Snorkeling and Scuba Diving
risks & avoiding them
hazards & injuries
Injuries from snorkeling
Some of the common injuries that are characteristic for snorkeling or diving include drowning, barotrauma, suffocation, bites, stings, sunburns, and hypothermia.
Rocks can be dangerous source of many snorkeling injuries, so try to stay away from the rocks while snorkeling. You can get injured even before actually starting snorkeling, if you are knocked down or swept off by an unexpected wave or surge while standing on a rock still intending to enter the water. Such injuries often result in death.
Skin cuts from rock and coral. These can lead to serious infection, since live coral and some sea creatures inhabiting rocks, like mollusks, shrimps, crustaceans, echinoderms, sponges etc. can contain harmful bacteria that could penetrate into your body through skin wounds and cuts.
Injuries from jellyfish stings. Out of 200 jellyfish species known world-wide, the majority are only slightly toxic. Nonetheless, even if casual contact with a jellyfish in water rarely pose serious danger to your life or health, it is important to know that often pieces of tentacles remain on the skin after contact, and they can continue to release poison into the skin for several hours. Injuries from jellyfish stings can pose poison hazard requiring medical treatment.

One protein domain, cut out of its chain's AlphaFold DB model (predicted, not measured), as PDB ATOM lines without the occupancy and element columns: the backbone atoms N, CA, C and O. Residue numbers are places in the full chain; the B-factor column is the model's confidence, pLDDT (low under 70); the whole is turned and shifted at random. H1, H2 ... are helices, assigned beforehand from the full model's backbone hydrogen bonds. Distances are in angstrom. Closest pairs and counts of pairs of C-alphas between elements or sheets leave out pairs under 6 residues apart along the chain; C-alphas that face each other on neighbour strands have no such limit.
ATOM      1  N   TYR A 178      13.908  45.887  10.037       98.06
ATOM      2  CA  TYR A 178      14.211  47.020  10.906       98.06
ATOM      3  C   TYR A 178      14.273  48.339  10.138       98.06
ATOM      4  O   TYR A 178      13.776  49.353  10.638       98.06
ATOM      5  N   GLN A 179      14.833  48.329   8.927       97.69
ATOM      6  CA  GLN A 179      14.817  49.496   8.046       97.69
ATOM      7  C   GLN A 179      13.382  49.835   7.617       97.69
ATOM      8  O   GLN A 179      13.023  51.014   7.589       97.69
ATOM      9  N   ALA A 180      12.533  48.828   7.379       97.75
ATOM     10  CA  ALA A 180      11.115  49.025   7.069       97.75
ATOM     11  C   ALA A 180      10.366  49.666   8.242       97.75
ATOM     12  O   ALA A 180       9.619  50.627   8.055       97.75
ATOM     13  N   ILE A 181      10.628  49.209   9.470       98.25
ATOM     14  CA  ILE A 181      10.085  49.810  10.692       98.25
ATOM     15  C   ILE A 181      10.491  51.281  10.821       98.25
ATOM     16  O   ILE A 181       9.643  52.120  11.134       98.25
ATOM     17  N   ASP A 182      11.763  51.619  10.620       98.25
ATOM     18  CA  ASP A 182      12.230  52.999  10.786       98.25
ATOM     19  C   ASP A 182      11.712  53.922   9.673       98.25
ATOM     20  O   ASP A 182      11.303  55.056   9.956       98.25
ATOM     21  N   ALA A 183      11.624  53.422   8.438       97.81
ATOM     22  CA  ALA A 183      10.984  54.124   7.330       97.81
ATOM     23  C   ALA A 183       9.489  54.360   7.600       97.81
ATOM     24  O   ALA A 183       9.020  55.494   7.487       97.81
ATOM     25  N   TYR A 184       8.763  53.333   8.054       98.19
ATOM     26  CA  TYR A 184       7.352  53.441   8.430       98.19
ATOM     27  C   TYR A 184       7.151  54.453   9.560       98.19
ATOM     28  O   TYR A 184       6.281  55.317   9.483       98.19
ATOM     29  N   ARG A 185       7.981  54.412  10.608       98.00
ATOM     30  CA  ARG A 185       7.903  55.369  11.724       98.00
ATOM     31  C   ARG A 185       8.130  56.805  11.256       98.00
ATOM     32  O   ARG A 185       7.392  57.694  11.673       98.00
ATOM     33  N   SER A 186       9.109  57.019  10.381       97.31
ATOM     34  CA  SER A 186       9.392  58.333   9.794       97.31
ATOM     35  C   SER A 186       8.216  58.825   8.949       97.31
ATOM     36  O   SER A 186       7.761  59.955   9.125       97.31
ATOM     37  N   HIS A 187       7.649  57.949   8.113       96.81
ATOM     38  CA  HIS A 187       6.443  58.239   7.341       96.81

Snorkeling injuries due to poor visibility above the water and hazardous weather conditions. Poor visibility above the water might put you in danger of losing the sight of your boat or the shoreline, getting lost, and ultimately lead you to exhaustion and in the worst case getting drowned.
Seaweed entanglement might lead to drowning or suffocation. Carrying an underwater knife helps. Learn other simple ways to free yourself from seaweed with instructor before going snorkeling.
Aquatic wildlife encounters. Bites, stings and kicks from sea mammals, fish, sharks and other sea animals whose defensiveness can expose snorkeler to their attack resulting in injury.
Barotrauma. Never exhale while surfacing, it may lead you to barotrauma and loosing consciousness threatening your life.
Sunburns. Experienced snorkelers are well aware of the need of protecting their body from being exposed to the sun rays. To avoid severe sunburn, care to put on something like vest even on a cloudy day.
Hypothermia. Cold water itself poses danger, which is surprisingly often overlooked. Getting over chilled can lead to muscle spasms and possibly death. Always verify that water temperature meets your set conditions during your whole snorkeling session.